IPOH: Vape products that come in all manner of shapes and sizes ranging from pens to pendrives are concerning as they could lure children into vaping, says Malaysian Council for Tobacco Control Council secretary-general Muhammad Sha’ani Abdullah.
“Why should they have products resembling other objects?” he asked.
“It would make it easier for the children to hide their habit from their parents, who may not know that they are vaping,” he said.
Muhammad Sha’ani said he attended a briefing by the World Health Organisation last week where attendees were shown a list of items resembling other products that would attract the attention of children.
These items, would “shield” child vapers from being found out by others, he said in an interview after delivering a talk at a seminar on “Clean Lungs” organised by Yayasan Ipoh here yesterday.
Among those present were Yayasan Ipoh chief executive officer and consultant orthopaedic surgeon Datuk Dr R. Ramanathan, its board of trustees chairman Raam Kumar, and speakers from the Raja Permaisuri Bainun Hospital.
Muhammad Sha’ani said that vaping among children increased to 14% ever since vape products became available in the country in 2015.
He said children in primary school would especially be attracted to the products that come in different shapes and sizes.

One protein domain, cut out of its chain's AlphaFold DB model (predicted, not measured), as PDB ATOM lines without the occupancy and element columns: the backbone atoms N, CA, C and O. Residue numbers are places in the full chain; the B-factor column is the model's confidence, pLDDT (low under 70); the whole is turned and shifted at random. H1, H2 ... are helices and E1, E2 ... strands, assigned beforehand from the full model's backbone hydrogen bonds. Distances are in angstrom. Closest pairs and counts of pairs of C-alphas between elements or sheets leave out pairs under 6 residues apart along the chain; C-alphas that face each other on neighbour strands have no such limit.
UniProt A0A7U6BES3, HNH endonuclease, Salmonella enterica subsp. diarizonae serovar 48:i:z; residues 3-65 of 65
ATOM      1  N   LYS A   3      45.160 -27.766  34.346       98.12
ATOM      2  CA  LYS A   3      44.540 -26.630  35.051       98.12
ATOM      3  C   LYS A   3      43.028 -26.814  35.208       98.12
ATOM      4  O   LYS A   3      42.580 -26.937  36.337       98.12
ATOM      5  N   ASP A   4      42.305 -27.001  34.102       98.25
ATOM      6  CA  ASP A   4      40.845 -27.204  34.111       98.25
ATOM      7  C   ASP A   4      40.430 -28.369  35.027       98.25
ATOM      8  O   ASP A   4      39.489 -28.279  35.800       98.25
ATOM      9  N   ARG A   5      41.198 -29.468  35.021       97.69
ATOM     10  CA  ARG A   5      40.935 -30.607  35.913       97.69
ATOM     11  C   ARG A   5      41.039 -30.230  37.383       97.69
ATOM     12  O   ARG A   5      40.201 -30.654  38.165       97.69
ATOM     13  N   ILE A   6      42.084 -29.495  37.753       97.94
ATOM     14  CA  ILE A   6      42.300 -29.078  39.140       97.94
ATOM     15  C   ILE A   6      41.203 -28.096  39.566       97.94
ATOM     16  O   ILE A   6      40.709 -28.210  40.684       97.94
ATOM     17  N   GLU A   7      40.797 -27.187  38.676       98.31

“Children want a way to avoid detection, so the industry caters to that need,” he said.
He pressed for the government to pass the Control of Smoking Products for Public Health Bill, dubbed the Generational End Game, as soon as possible to protect children.
Among others, the Bill seeks to regulate the sale and consumption of cigarettes and other smoking products among those born in 2007 and after.
Muhammad Sha’ani lamented the presence of vape shops everywhere and that the products are easily available online as well.
“The authorities claim that it is difficult to regulate it online. But if they can enforce taxation online, how come they cannot regulate the promotion and sale of such products?” he asked.
The law, he said, prohibited the promotion of tobacco products but asked why platforms are still allowing their sale.
On claims that vaping was much safer compared to smoking, Muhammad Sha’ani pointed out that vape contained more than 2,000 chemicals.
Countries such as the United Kingdom, Australia and New Zealand have taken action to protect their children and that Malaysia should follow suit, he added.
Muhammad Sha’ani also said that employers played a big role to ensure that the workplace is strictly a no-smoking or vaping zone.
“If a head of a department himself is smoking, how is he setting an example for his subordinates not to smoke or vape at the workplace?”
He decried the matter that smokers were not respecting the no-smoking rule in many places.
He said the no-smoking rule should be adhered to with no one running to a storeroom or toilet to have a puff.
“If someone wants to smoke, he has to go out to the gate or the side street.
“This could force the person to stop smoking because he cannot be going out all the time,” he said.
He said that employers should play their part in ensuring a healthy environment.
“There is actually an industry code on indoor air quality. This means the role of the employer is to ensure that indoor air is safe.
“There can’t be enforcement taking place all the time, everywhere, so every individual has a role to play as part of the environmental, social and governance compliance,” he added.